1. Introduction

Geographical indications (hereinafter “GI”) in the broadest sense refer to a form of intellectual property (IP) granted to identify goods emanating from a definite area or region. They are aimed at conferring exclusive rights on associations or producers to use a distinctive sign indicating the origin of goods and protecting unauthorised usage of the same. Some popular examples of GI protection are Champagne used to identify sparkling wine from Champagne District of France, Swiss chocolates, Kashmiri carpets, etc.

In the international context, traces of GI protection are found in the Paris Agreement,[1] Madrid Convention[2], etc. However, the term “appellations of origin” was for the first time defined in the Lisbon Agreement[3] which defined GI as “geographical denomination of a country, region, or locality, which serves to designate a product originating therein, the quality or characteristics of which are due exclusively or essentially to the geographical environment, including natural and human factors.”[4] Furthermore, Article 22(1) of the TRIPS Agreement defines GI as any indication which “… identifies a good as originating … in … [a] territory when … a given quality, reputation or other characteristic of the good is essentially attributable to its geographical origin”.[5]

It has been noted that GI protection under the Lisbon Agreement was dependent upon registration of GI in the originating country whereas the TRIPS Agreement gives a freehand to member countries to determine the manner of protection to be given to GI.[6]

Theoretically, India allows for GI protection through registration as well as the common law remedy of passing off. However, once a GI mark has been registered only the registered proprietor or the authorised user can bring an action for infringement of such a mark.[7]

Another important aspect which arises from the definition of GI under the two conventions is that the GI mark indicates a certain reputation and quality associated with a good or service. This implies that every good originating from a certain territory is not entitled to a GI mark unless until such good exhibits certain distinctive quality and reputation. Needless to say that such a requirement is also present in Indian Law.[8] To illustrate, chocolates originating from India are not granted GI protection but Swiss chocolates are entitled to GI protection simply because the latter have unique and distinctive characteristics like taste, texture, etc. which are not found in Indian chocolates or for that matter, any other chocolates around the world. Thus, the need to maintain sufficient quality of a good bearing GI mark becomes imperative which can only be done by implementing proper quality monitoring mechanisms.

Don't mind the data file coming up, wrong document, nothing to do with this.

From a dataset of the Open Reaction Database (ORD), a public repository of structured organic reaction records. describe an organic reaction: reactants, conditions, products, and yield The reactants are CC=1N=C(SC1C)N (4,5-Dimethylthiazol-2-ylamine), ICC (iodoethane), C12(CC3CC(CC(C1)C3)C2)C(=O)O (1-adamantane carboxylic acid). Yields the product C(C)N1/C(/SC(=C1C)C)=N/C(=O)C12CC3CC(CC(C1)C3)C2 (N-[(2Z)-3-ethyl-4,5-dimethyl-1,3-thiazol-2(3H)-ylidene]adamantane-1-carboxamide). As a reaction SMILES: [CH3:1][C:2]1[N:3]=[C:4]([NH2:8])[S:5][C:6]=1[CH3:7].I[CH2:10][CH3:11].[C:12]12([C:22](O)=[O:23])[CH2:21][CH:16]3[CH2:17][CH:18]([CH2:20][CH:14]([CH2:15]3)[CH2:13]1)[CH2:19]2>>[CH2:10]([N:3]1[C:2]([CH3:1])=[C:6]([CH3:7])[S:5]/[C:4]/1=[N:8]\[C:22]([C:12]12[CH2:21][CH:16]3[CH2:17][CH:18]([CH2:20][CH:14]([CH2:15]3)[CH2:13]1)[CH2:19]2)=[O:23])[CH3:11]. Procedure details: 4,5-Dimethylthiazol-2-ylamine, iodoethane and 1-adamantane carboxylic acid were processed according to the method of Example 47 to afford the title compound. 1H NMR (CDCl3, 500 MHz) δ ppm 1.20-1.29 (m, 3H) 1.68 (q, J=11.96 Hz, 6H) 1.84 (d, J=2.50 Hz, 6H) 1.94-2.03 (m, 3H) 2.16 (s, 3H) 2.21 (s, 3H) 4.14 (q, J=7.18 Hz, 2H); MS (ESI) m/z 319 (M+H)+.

In the light of the aforementioned background, this paper aims to analyse the position of an authorised user under the GI Act and comments on the adequacy of existing framework with respect to an authorised user. Furthermore, this paper also comments on the existing quality control mechanisms under the GI Act. Therefore, this paper attempts to examine the rights and obligations of an authorised user under the GI Act. For achieving this purpose, this paper embarks on a critical enquiry and doctrinal analysis of the provisions of the GI Act. Occasional references are made to foreign law; however, the same are made to contrast the provisions of the GI Act or to suggest improvements in the GI Act.

  1. Authorised user registration

In India, as per Section 11[9] of the GI Act any association of persons or organisation established under law representing the interest of the producers can apply for registration of GI mark. Furthermore, Section 17[10] of the GI Act allows any producer of a good with respect to which a GI mark has been granted to apply to be registered as an authorised user of such a mark. Interestingly, the Act gives only the authorised users the exclusive right to use a GI mark.[11] This invariably implies that the scheme of the Act is that though an organisation is capable of obtaining GI mark, such a mark is to be used by the authorised user only. This means that the intention of the Act is to improve the position of the authorised user wherein multiple users come together to form an association who can obtain the GI mark. However, the ground reality could not be farther from achieving this objective.